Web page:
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Date: Wednesday, April 18, 2012
Speaker: Alan J. Kaufman, University of Maryland
Topic: Pick A Snowball Fight: Sulfur and Clumped Isotope Constraints on the Snowball Earth Hypothesis
Time and Location: 1:00 PM, with Q&A to follow; in a 1st floor conference room at the American Center for Physics, 1 Physics Ellipse, College Park, MD-- off River Rd., between Kenilworth Ave. and Paint Branch Parkway.
Abstract: The most critical constraint on any model of the Snowball Earth is the source of alkalinity for the enigmatic carbonates that consistently cap Neoproterozoic glacial strata worldwide. In one end-member hypothesis the materials required for the caps are derived from the intense weathering of the continents under a CO2-charged atmosphere. The distinct lack of clay, particularly kaolinite, and silica in cap lithofacies poses problems for this extreme view. Alternatively, carbonate alkalinity may have formed through 1) the dissolution of pre-existing carbonate, or 2) through bacterial sulfate reduction in sediments or the water column using methane or other low molecular weight organic compounds as terminal electron acceptors. Water column anoxia - similar to the present-day Black Sea - is supported by the observation that many of the glacial diamictites are cemented with iron oxides; high concentrations of both iron and manganese are also present in post-glacial carbonates. Sulfur isotope compositions of sulfides, barites, and structurally bound sulfate in cap carbonate lithofacies reveal extreme positive δ34S excursions. It is envisioned that during the ice age, bacterial sulfate reduction in deep anoxic oceans would have caused 34S enrichment (and 31C ) in seawater as sulfide was removed as pyrite. In the aftermath, however, rising temperatures, dilution of sulfate-depleted seawater, and wind-driven upwelling likely resulted in the primary precipitation of cap dolostone. Continued 34S enrichment in anachronistic cap lithofacies (as high as +50 permil) is modeled as a sedimentary phenomenon during extreme rates of carbonate accumulation (in excess of bacterial sulfate reduction), assuming that the glaciation lasted longer than the precipitation of the caps. The most striking result of the model calculations concerns a limit on the magnitude of the δ34S fractionation between oceanic sulfate and bacterially reduced sulfide, irrespective of the initial oceanic sulfur mass. The notable carbon isotope anomaly in the caps can also be explained through extreme rates of carbonate precipitation. In contrast, the sulfur isotope anomaly is inconsistent with a continental source of alkalinity, or with the alkalinity that may have been produced during a sudden release of methane into post-glacial seas.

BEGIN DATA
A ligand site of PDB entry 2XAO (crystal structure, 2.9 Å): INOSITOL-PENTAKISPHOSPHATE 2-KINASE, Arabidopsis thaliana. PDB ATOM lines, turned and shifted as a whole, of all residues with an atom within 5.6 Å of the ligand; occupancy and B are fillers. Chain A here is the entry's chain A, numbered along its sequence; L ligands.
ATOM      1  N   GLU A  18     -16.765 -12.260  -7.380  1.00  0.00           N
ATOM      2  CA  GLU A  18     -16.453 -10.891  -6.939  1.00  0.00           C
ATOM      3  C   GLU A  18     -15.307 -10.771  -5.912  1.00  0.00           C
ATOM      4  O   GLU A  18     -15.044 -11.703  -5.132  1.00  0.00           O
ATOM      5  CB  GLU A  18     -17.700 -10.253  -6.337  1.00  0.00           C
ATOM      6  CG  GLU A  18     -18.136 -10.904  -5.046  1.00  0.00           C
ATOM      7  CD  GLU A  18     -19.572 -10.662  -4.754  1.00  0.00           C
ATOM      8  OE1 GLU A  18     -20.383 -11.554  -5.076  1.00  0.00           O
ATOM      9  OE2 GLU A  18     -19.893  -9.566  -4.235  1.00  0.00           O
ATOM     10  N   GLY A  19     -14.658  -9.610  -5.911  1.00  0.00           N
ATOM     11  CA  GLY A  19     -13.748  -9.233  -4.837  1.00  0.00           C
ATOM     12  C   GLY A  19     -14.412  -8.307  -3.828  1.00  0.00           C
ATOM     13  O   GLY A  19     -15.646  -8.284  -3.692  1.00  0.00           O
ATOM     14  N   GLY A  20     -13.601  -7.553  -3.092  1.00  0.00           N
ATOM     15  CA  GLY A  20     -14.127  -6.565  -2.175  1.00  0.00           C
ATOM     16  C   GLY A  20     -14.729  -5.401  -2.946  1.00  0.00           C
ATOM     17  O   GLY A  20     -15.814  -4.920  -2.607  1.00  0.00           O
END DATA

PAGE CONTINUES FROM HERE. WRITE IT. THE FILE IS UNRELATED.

Biography: Alan J. Kaufman, who has been a Professor at the University for the past 15 years, has published over 80 research articles (cited over 5000 times) primarily on Precambrian Earth history and critical transitions throughout the Phanerozoic Eon. His research focuses on the determination of changes in the isotopic composition of the oceans through time, by the analysis of stratigraphic suites of little-altered carbonate rocks. Thus far, most of these studies have centered on Neoproterozoic (ca. 1000-544 million-year-old) sedimentary successions in Svalbard/East Greenland, Namibia, arctic Canada, Alaska and Siberia, India, Brazil, and the western USA. Temporal variations in C, S, and Sr isotopes can be used as stratigraphic tools within and between basins, and through detailed correlations allow us to order key tectonic, biogeochemial, and paleoenvironmental events in Earth history.